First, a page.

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Mar 15, 2005, 5:13:20 AM3/15/05

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This was meant to be a question. But meanwhile, it has turned into an

answer. Anyway, I've decided to share it with this newsgroup.

answer. Anyway, I've decided to share it with this newsgroup.

Imagine a rectangular region which is placed quite arbitrarily inside

an image and has to be filled with pixels. A picture says more than a

thousand words:

Like this:

X

X X X

X X X

X X X

X X X

X

Or this:

X

X X X

X X X X X

X X X X X X X

X X X X X X X X X

X X X X X X X X X

X X X X X X X

X X X X X

X X X

X

Or like this:

X X

X X X X X

X X X X X

X X X X X

X X X X X

X X

Or this:

X X X X X X X X X

X X X X X X X X X X X X X X X X X X X

X X X X X X X X X X X X X X X X X X X

X X X X X X X X X X X X X X X X X X X

X X X X X X X X X

Description of the problem

--------------------------

How to obtain a list of all pixels which are inside the rectangle,

where each pixel occurs only _once_ in the list. And yes, I want my

algorithm to be as fast as possible.

Solution of the problem

-----------------------

The rectangle is transformed into a rectangle which coincides with

a cartesian coordinate system at the left and bottom edges. This is

a rotation. Each pixel is transformed into the rotated coordinates,

giving (x,y) floating point values. When rounding these f.p. values

into integer values, memory locations may be obtained in principle.

Such a method is commonly called _hashing_.

It can be demonstrated (make a drawing) that at most two collisions

can happen when rounding these (x,y) coordinates. The big trick is

now that all lengths may be multiplied with a factor sqrt(2) or so.

In this case, it can be shown that all collisions have disappeared.

With other words: we have a _perfect_ hash then.

Therefore what we need is a table which is sqrt(2) times sqrt(2) =

twice as big as the minimal size needed for storing all pixel values

"without gaps". The advantage of the overhead by a factor 2 is that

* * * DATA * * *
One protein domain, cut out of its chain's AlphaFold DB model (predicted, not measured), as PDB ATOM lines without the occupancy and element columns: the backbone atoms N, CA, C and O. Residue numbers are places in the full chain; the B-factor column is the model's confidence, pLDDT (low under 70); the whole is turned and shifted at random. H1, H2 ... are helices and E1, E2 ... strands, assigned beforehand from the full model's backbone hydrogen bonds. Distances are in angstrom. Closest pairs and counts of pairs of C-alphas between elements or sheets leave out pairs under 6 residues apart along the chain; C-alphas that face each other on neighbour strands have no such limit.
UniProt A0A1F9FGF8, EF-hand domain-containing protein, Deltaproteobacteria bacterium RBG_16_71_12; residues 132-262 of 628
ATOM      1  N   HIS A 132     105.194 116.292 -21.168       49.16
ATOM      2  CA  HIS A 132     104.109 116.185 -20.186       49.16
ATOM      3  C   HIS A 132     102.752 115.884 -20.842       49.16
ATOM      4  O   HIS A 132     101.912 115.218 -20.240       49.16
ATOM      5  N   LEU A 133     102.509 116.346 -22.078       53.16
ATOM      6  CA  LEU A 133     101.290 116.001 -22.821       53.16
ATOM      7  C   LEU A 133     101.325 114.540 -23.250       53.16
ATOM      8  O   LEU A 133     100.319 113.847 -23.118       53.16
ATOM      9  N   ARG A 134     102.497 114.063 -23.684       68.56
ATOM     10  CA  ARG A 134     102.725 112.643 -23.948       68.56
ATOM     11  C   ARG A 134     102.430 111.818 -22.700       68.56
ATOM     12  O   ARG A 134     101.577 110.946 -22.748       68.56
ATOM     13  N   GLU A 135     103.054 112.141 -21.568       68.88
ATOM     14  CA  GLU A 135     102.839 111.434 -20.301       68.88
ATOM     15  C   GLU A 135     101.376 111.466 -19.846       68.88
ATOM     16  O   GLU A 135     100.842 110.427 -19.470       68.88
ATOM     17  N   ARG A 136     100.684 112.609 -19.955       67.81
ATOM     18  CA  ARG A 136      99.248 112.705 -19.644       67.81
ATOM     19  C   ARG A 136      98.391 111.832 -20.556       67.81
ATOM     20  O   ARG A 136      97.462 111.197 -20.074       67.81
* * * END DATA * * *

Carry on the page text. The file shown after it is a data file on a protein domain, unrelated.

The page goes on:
no searches are needed whatsoever.

A piece of (Delphi/Pascal) code to illustrate the idea:

const

safety : double = 1.414215;

var

p,q : vector { end-points of line }

d : double { half linewidth }

begin

thick := Round(d*safety);

L := sqrt(sqr(q.x-p.x)+sqr(q.y-p.y));

long := Round(L*safety);

c := (q.x-p.x)/L; s := (q.y-p.y)/L;

{ c(osine) and s(ine) of rotation }

{ Now for each pixel: }

r.x := c*(z.x-p.x) + s*(z.y-p.y);

r.y := -s*(z.x-p.x) + c*(z.y-p.y);

inside := (0 < r.x) and (r.x < L)

and (-d < r.y) and (r.y < +d);

if not inside then Exit;

g.x := Round(safety*r.x); g.y := Round(safety*r.y);

place := (g.y + thick) * long + g.x; { Perfect hash }

Such a "Perfect Hash" can always be inverted. This is evident, because

if there is a one-to-one mapping of a pixel onto an adress then such a

mapping can always be inverted to a mapping of an adress onto a pixel.

The procedure is as follows. Traverse all adresses in our twice-too-big

table; and apply the inverse of all transformations in reverse order.

Inverse rounding in the first place, corresponding to plus or minus 1/2

with both coordinates, resulting in a little square with four vertices.

Then dividing all coordinates by sqrt(2) instead of a multiply. Rotate

over minus the angle, perform a translation backwards. The end-result

of our floating point procedure is the little square with yes or no a

pixel in it. If the pixel is within that little square, then it can be

found by rounding the coordinates. However, the reverse is not true !

And the latter fact enables us to find all pixels which correspond to

the filled adresses in the inverse problem.

But look what we have obtained now ! This actually is a recursion-free

Flood-Fill procedure of arbitrary rectangles in an image. The overhead

measured in computation time is at most twice the theoretical minimum,

that is: iff each pixel could be found immediately, which, in general,

is not the case.

Han de Bruijn

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